13 February 2013

On the Campaign Trail in Kenya

Andrew Green and Will Boase are on the campaign trail in Kenya following Prime Minister Raila Odinga. They raised money to do so through an Indiegogo campaign (to which I contributed). Here is a short section of a recent update of their travels:
We got dropped in a football field off the main road – a quiet, shop-lined street masked by swirling gray dust clouds. Volunteers set up a stage, hung speakers and wrapped a tent around a Port-a-Pot we could only assume was for exclusive prime ministerial use, as we interviewed and photographed early arrivals. Among them were members of a group calling itself the Donkey Team, who had come, donkeys and carts in tow, to demand more and better-paid jobs.

But most people wanted to talk about security. Garcen is located in a region rocked by a slew of tribal killings five months ago, including an attack on a prayer room in a mosque. People had turned up at the rally to find out what the prime minister would do to stop the violence and ease the ethnic tensions that have dominated headlines since the country’s independence 50 years ago.

It’s difficult to hold a candidate accountable on the campaign trail, though, even if you’re one of his potential voters. Odinga is whisked in, there is pomp and circumstance and some kind of quick entertainment, followed by a bevy of short speeches by local politicians who want to bask in the potential presidential glow and then a basic stump speech by the man himself. It’s filled with empty rhetoric – promises to improve the economy and infrastructure and health care and security – without any details on how this will be accomplished.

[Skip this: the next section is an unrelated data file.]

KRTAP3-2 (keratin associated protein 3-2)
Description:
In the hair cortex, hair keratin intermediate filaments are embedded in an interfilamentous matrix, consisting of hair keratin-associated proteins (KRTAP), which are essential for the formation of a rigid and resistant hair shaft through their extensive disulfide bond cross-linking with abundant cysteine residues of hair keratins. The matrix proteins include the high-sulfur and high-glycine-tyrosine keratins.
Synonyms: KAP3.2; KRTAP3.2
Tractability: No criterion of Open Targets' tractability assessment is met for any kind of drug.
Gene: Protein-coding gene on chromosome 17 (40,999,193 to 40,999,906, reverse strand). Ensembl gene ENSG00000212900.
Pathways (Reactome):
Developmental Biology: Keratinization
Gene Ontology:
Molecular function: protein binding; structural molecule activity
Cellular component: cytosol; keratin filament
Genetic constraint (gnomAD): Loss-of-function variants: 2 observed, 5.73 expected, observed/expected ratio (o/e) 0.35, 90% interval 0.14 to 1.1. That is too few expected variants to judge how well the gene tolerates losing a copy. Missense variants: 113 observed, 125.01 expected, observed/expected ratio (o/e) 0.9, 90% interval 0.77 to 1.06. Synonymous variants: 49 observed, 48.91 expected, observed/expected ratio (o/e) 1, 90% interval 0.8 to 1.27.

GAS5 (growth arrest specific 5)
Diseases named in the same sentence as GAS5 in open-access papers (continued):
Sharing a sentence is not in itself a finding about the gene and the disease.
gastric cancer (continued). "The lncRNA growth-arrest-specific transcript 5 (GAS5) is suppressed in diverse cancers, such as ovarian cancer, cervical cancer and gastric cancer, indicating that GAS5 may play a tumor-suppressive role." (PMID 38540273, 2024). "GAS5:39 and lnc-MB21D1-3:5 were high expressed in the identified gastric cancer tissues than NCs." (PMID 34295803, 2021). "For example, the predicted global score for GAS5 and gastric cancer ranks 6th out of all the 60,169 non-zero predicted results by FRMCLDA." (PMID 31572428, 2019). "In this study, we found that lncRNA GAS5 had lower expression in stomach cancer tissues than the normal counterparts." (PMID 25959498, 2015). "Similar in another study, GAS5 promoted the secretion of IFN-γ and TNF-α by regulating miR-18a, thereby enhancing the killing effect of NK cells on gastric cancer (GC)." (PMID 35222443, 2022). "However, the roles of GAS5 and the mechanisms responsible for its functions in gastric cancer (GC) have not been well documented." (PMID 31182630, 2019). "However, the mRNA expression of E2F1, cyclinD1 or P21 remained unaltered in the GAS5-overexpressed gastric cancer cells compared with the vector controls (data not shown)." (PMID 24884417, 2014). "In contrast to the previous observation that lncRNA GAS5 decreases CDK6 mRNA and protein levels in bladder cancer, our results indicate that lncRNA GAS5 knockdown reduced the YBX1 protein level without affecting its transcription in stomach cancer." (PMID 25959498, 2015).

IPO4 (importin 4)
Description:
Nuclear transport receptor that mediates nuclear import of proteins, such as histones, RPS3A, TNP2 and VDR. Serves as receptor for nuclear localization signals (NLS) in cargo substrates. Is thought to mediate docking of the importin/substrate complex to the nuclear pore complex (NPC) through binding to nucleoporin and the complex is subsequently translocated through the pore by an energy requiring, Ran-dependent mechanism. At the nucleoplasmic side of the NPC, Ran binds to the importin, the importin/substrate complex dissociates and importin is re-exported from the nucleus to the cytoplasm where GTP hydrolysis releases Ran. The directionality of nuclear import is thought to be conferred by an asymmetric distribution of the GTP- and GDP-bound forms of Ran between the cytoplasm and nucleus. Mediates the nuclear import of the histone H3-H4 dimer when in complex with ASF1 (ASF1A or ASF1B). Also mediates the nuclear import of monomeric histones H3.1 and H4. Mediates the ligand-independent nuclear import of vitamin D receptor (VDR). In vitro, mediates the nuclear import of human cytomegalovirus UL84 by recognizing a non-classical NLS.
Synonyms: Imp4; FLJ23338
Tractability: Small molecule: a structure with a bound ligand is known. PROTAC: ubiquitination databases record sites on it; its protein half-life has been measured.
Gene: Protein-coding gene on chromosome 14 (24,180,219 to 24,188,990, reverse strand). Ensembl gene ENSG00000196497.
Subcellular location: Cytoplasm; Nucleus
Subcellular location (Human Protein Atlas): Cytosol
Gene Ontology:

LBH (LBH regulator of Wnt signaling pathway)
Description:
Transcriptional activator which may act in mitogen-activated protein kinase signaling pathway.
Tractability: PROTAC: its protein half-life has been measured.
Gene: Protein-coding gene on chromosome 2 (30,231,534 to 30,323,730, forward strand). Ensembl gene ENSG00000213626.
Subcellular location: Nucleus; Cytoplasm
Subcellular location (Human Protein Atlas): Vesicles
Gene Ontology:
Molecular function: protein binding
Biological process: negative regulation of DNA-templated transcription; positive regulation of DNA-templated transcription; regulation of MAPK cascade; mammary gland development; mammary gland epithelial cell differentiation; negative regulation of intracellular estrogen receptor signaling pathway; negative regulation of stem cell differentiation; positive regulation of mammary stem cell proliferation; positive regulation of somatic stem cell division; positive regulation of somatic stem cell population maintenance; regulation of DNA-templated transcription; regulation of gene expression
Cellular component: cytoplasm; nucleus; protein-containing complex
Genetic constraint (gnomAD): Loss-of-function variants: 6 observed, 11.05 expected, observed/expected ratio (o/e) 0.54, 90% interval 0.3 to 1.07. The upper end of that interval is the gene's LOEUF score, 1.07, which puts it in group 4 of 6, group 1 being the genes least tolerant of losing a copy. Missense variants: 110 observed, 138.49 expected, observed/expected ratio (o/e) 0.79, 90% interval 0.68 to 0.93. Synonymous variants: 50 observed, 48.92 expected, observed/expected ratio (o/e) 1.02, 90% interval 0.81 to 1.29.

Unfortunately, in Garsen, we didn’t get to find out if the president went beyond the usual assurances to get into the nitty-gritty of addressing the Tana River violence. Because as soon as Odinga started speaking, we were hustled into a car en route to Lamu – a resort island in the Indian Ocean where the prime minister would be spending the night. Our car was responsible for shepherding his official overnight bag, so we had to make sure we beat him to Lamu. (He ended up winning, apparently earning our escort a pretty severe telling off.)
 Here is a recent report from Green on Odinga's aim to win the election in the first round in VOA.
Odinga and Deputy Prime Minister Uhuru Kenyatta are Kenya’s presidential frontrunners. With eight candidates in the field, however, surveys indicate none of the contenders will win more than half the vote in the first round. That would set up a run-off election between the top two finishers.

Despite the polls, Odinga’s strategists are convinced a first-round victory is possible. 
It is a massive operation. The Odinga campaign includes eight different advance teams and thousands of volunteers. Last week they organized packed rallies across the Coast province. 
There, members of Odinga’s Coalition for Reforms and Democracy increased their offensive against Kenyatta, continuously reminding voters that he is under indictment by the International Criminal Court.